Displaying items by tag: correction
Advisors all over the country got a lot of worried phone calls yesterday. Clients are understandably anxious about the mammoth losses over the last week, all punctuated by an almost 5% fall in the Dow yesterday. One advisor from LA says that “We’re reminding them that we knew this was going to happen and that we’ve been planning for it”. Other advisors are reminding their clients that the economy looks strong and that we are not headed into a recession. One Wells Fargo advisor makes a note that looks negative for stocks, saying “A 10-year Treasury yield above 3% would be reasonable competition for equities, and I would be able to replace fixed income maturities with higher yields for the first time in a decade”.
FINSUM: We think this a healthy correction, but that the market will likely continue to move higher. There is nothing fundamentally wrong with the economy, and once the market realizes that higher rates won’t kill stocks, things will get back to normal. However, this maelstrom is a very healthy recognition of risk.
Barron’s has been getting increasingly bearish of late (with the Dow at 25,000 now, we can understand why!), and they have published a bearish article laying out the case for why a correction is looming. The argument has a lot to do with price action, and what the market is showing is that despite reaching a new high, it is coasting rather than gaining momentum. The last trading day of the year—a 118-point loss—was a worrying sign of slowing momentum, and many technical indicators now point to falling prices soon.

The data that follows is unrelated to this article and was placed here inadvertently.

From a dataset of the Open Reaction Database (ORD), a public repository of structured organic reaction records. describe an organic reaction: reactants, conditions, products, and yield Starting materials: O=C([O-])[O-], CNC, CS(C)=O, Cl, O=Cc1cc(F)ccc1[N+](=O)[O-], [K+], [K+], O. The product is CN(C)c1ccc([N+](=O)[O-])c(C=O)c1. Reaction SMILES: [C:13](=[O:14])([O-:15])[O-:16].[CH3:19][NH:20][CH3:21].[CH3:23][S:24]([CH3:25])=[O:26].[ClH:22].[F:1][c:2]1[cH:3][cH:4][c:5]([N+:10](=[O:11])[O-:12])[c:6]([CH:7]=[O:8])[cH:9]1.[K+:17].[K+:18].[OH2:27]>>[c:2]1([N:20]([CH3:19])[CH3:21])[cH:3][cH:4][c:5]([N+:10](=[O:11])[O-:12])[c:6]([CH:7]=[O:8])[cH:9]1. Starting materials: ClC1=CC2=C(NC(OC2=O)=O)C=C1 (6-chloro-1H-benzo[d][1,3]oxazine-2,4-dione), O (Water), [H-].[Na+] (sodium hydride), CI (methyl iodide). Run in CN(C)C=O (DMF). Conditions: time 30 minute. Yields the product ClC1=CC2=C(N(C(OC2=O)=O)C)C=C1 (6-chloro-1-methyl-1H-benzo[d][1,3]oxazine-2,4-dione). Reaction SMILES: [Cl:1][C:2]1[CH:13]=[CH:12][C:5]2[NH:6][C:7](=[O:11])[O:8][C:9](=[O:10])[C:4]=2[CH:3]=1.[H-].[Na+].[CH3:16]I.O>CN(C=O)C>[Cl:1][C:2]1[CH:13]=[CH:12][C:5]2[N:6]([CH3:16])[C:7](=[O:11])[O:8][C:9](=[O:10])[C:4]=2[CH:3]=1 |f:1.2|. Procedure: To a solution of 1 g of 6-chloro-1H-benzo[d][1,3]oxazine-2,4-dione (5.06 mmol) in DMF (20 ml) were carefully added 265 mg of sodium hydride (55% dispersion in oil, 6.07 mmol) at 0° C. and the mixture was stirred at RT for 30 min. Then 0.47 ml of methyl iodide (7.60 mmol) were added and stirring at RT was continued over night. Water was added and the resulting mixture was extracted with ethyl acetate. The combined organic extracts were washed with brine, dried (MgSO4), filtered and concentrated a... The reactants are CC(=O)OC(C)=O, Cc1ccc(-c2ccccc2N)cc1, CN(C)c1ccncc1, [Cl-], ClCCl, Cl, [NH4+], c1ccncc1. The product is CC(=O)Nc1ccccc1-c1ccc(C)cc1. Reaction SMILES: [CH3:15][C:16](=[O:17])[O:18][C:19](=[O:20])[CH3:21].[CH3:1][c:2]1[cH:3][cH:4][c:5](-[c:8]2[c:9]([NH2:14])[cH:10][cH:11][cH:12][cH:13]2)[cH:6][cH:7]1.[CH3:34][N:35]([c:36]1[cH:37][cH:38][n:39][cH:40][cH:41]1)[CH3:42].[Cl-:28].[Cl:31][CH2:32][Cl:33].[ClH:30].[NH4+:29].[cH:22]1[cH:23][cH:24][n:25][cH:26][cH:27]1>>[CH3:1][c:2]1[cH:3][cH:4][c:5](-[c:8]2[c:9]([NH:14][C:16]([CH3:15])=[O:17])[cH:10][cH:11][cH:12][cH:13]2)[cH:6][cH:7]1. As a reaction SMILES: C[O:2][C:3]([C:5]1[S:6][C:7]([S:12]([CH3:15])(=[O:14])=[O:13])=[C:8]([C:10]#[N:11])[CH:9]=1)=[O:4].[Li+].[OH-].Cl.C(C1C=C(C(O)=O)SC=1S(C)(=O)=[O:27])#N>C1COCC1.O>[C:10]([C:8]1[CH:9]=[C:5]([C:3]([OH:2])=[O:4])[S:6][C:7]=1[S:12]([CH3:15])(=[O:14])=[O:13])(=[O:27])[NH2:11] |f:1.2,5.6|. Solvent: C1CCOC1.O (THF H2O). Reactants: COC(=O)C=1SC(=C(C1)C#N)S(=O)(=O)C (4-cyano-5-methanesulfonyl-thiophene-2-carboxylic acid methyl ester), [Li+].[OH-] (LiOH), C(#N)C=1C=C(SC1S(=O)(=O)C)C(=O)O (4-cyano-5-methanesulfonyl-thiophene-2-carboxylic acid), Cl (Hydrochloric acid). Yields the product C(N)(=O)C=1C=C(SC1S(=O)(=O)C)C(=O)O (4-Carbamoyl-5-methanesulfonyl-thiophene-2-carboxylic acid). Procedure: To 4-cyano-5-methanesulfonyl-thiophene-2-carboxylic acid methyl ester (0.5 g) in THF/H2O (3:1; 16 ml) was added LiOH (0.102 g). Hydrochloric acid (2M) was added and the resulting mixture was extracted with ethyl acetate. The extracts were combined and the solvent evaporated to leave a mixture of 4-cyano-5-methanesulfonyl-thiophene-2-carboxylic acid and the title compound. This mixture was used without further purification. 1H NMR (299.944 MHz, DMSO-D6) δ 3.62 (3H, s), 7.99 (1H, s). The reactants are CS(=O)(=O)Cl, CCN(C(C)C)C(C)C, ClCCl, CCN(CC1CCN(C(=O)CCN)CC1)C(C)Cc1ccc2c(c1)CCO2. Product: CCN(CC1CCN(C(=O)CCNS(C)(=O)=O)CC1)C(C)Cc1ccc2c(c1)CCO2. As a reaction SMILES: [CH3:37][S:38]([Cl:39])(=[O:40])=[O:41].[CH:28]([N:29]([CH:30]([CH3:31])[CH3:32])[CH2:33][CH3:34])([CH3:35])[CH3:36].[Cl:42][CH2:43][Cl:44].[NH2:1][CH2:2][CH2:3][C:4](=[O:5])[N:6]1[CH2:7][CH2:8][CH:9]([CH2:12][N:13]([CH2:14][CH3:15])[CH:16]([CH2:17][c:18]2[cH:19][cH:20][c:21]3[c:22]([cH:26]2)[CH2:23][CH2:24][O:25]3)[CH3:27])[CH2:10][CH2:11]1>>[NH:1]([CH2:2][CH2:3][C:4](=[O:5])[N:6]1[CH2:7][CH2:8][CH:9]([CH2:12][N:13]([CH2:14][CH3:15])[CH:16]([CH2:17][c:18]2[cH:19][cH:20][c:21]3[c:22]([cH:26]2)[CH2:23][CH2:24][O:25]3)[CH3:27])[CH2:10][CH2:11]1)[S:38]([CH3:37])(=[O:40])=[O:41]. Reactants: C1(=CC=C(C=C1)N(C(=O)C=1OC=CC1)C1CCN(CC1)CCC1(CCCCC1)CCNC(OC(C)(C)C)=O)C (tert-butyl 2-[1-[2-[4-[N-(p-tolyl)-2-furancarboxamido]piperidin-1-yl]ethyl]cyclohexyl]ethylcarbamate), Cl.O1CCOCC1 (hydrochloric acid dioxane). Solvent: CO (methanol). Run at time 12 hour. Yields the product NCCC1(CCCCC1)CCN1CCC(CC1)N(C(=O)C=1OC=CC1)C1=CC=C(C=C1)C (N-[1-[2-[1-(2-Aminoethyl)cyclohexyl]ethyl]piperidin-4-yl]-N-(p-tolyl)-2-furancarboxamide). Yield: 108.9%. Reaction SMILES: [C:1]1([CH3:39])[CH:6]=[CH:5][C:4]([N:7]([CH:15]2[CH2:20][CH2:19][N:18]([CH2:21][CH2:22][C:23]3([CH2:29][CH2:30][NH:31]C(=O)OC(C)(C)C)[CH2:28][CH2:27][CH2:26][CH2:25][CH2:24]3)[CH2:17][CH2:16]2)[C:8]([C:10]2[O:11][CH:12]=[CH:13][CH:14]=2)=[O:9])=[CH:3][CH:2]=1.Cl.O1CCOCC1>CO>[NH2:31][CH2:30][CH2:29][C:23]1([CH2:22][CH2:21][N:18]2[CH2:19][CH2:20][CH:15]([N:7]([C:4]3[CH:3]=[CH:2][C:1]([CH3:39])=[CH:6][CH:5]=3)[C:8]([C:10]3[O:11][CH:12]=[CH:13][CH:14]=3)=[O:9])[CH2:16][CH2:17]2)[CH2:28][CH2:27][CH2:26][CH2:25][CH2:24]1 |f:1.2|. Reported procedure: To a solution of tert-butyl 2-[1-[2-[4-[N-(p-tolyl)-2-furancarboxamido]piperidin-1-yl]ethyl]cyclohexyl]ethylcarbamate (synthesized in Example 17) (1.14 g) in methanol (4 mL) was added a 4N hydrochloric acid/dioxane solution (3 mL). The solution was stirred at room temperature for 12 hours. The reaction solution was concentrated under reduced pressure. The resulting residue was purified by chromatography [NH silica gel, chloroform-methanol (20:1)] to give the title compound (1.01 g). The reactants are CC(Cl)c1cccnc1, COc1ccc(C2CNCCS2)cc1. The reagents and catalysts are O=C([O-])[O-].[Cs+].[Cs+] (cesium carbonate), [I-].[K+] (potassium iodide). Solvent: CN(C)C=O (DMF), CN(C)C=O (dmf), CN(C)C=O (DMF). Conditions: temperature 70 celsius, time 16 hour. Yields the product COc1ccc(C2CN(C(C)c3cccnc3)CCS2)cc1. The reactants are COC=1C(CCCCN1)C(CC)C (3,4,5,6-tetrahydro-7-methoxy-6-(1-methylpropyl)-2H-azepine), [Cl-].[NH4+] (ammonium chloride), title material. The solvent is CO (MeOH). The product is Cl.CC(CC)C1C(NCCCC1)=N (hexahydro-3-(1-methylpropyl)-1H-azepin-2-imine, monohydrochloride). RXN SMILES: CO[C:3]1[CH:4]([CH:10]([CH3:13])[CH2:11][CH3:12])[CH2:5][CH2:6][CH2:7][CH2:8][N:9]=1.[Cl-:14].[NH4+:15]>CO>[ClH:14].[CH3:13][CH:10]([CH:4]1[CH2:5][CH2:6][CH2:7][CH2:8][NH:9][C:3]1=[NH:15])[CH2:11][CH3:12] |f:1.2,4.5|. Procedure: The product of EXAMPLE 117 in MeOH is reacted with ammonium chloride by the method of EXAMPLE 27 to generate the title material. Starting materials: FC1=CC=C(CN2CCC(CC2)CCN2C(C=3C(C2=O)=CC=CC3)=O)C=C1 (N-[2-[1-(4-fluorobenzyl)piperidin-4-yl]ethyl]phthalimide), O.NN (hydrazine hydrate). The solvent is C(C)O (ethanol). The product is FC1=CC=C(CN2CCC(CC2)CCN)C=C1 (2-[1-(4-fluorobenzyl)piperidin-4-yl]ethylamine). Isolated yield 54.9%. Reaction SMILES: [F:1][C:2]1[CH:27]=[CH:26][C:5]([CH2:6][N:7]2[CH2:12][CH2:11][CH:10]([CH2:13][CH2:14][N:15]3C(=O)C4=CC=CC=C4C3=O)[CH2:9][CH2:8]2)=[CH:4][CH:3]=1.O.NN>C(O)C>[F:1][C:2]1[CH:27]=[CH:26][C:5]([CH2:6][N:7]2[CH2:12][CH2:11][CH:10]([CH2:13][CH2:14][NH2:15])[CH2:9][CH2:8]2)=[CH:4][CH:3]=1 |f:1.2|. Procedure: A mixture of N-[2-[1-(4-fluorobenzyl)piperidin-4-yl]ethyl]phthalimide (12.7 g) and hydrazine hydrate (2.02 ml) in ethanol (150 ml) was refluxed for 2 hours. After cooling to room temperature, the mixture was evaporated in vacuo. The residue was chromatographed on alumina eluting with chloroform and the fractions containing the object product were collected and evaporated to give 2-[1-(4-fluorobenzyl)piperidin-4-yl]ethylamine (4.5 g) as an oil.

FINSUM: One key takeaway from this piece is that despite January being considered a good month for stocks, that is not the case in midterm election years.
Barron’s has put out a headline article by one of their most favored columnists, the well-known Byron Wien, which argues that stocks are in for a 10% correction this year. The argument is that the economy is going to keep doing well, which will lead to speculative buying getting out of hand. This, coupled with higher interest rates, will then cause a pullback of ten percent on the S&P 500 to around 2,300, but the market will rally strongly later, bringing it back to 3,000 for the end of the year.
FINSUM: This is a fairly complex call given the fall-then-rally argument. We overall don’t like this view, as we think if the market falls significantly, it might remain that way for several months.